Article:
Posted on September 23rd, 2011 by Renaldo Smith
When your child graduated from college, you did what any loving parent would do. You allowed him/her to move back home until there was a meaningful job offer on the table. Unfortunately, more than a year after that proud graduation day, your child has evolved into a lazy, freeloading adult who hardly ever leaves your couch. What are you going to do about this? In this saga of Local Moving, MovingCost.com is going to give you some tips that will help you mold that bum in the living room into a young professional.
Have the Talk
If you’ve always been somewhat of an overbearing parent, it’s time for you to stop babying your adult child. Now that you’re fed up with spending all of your money on someone with no ambition, you have to be tough enough to speak up. Until you make it clear that you want major changes around your home in the coming months, you will continue to buy groceries and give money to the biggest freeloader in Butte, MT. Garner up all of your frustration and have this talk today.
Get Some Help
Okay, so maybe you’re just not good at lecturing to your child. If that’s the case, don’t hesitate to recruit some people to do it for you. Reach out to his/her childhood friends and ask if they can stop by to provide some motivation. Or maybe you can talk to a love interest to see if he/she can help. When your child starts getting advice and cries of disappointment from all directions, the message will finally begin to sink in.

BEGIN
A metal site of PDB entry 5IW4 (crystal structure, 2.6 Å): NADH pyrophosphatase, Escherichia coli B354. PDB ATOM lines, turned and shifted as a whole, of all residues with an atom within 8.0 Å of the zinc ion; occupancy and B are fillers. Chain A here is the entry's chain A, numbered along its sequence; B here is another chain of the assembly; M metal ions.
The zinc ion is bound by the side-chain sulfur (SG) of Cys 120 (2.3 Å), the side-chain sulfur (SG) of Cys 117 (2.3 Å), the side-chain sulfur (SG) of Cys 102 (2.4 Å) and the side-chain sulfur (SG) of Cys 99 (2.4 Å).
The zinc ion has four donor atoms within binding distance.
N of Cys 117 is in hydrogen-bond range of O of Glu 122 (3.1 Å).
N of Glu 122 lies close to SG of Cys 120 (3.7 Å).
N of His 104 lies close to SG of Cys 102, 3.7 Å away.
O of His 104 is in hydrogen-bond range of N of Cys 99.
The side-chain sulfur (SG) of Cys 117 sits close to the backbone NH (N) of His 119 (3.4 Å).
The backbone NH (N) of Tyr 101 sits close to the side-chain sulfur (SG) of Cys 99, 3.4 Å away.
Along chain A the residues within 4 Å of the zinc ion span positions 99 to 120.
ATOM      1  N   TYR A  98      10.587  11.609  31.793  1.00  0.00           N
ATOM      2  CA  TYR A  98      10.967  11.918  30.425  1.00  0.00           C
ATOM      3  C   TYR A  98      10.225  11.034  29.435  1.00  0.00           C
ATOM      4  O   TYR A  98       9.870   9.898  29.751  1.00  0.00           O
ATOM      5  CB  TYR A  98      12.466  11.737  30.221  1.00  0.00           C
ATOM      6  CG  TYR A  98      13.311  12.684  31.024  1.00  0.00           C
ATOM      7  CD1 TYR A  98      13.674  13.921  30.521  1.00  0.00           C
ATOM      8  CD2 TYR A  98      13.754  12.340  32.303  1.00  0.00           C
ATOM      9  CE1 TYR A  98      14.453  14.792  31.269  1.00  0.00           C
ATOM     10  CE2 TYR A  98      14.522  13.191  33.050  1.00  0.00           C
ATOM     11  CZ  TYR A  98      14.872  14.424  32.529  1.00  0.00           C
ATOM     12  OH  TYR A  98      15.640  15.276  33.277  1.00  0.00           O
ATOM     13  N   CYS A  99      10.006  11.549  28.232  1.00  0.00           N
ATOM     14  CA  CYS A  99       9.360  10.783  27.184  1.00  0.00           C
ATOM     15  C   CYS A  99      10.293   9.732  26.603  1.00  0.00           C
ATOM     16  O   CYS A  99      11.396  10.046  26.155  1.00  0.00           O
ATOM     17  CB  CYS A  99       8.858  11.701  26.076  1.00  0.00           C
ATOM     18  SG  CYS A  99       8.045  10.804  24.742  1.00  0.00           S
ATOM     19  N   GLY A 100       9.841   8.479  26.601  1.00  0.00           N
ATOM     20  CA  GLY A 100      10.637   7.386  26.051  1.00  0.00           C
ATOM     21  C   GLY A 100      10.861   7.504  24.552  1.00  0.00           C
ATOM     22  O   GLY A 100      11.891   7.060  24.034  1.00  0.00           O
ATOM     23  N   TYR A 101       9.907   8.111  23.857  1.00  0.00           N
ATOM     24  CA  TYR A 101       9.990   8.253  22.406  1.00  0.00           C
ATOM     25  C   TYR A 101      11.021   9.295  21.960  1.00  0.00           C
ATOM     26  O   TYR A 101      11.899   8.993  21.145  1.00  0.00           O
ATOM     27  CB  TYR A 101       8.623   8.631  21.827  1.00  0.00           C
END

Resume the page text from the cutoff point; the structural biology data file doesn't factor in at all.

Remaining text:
Jump Start the Process
If your college graduate doesn’t want to get up and start job hunting, maybe you should trigger the whole process. Start by printing out a listing of job openings in your area. Next, do some research to find out about any career fairs that might be going on. You may even be able to use your connections in the area to set up some job interviews if you can.
If your child appears to be depressed all the time, it may be due to a lack of confidence. As a parent, it’s up to you to remind your son/daughter that they can still reach their goals no matter how long it may take. You can start by giving compliments and being optimistic once again.
If you take all of these steps and you realize that your child isn’t making any progress, you may have to kick him/her out of your home. Of course you will be hurt and question yourself for a while, but it may be the one step that could turn things around for the better.
This entry was posted on Friday, September 23rd, 2011 at 1:10 pm and is filed under Montana. You can follow any responses to this entry through the RSS 2.0 feed. You can leave a response, or trackback from your own site.
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